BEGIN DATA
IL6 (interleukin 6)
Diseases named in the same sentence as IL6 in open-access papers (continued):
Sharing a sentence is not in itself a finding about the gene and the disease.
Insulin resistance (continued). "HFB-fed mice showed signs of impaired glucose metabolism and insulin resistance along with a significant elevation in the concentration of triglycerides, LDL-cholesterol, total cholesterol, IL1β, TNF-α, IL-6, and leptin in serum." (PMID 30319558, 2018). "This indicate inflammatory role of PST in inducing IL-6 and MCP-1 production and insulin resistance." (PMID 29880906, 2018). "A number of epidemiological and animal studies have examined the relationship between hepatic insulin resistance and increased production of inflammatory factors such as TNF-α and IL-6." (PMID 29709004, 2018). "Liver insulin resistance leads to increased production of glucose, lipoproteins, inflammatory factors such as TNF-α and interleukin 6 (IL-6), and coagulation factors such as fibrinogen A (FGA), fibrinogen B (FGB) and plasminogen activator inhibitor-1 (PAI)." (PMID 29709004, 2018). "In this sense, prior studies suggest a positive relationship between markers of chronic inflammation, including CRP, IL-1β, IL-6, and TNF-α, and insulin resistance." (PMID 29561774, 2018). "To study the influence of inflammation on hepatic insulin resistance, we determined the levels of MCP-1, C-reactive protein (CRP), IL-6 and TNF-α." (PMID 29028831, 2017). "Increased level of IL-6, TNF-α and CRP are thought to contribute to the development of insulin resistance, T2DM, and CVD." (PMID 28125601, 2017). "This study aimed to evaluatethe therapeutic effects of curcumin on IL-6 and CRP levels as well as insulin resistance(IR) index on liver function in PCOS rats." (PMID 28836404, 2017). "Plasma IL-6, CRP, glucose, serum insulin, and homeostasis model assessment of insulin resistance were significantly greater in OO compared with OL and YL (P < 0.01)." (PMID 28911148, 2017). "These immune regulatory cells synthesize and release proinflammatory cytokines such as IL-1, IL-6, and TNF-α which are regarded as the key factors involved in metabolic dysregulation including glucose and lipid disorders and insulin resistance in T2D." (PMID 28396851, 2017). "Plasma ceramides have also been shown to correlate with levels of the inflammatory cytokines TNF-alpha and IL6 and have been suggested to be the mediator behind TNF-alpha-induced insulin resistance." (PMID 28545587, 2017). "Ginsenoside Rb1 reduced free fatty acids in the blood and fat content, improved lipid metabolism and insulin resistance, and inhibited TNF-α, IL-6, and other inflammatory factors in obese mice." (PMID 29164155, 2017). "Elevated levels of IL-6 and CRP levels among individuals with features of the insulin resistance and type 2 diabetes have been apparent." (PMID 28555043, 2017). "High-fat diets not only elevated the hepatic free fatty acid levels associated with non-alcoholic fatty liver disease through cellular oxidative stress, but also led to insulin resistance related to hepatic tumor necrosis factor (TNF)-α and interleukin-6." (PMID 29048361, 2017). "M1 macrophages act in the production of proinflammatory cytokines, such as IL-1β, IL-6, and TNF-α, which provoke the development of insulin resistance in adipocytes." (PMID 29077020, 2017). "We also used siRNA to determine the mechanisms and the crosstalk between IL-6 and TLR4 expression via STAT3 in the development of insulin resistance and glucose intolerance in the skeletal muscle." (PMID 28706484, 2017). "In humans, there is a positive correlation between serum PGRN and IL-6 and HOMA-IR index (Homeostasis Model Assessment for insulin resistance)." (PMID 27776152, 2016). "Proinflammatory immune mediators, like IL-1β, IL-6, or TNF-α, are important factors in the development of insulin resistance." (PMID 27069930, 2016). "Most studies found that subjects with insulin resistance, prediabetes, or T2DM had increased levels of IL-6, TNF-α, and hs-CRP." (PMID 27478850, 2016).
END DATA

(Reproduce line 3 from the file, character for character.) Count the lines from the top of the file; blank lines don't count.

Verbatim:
Sharing a sentence is not in itself a finding about the gene and the disease.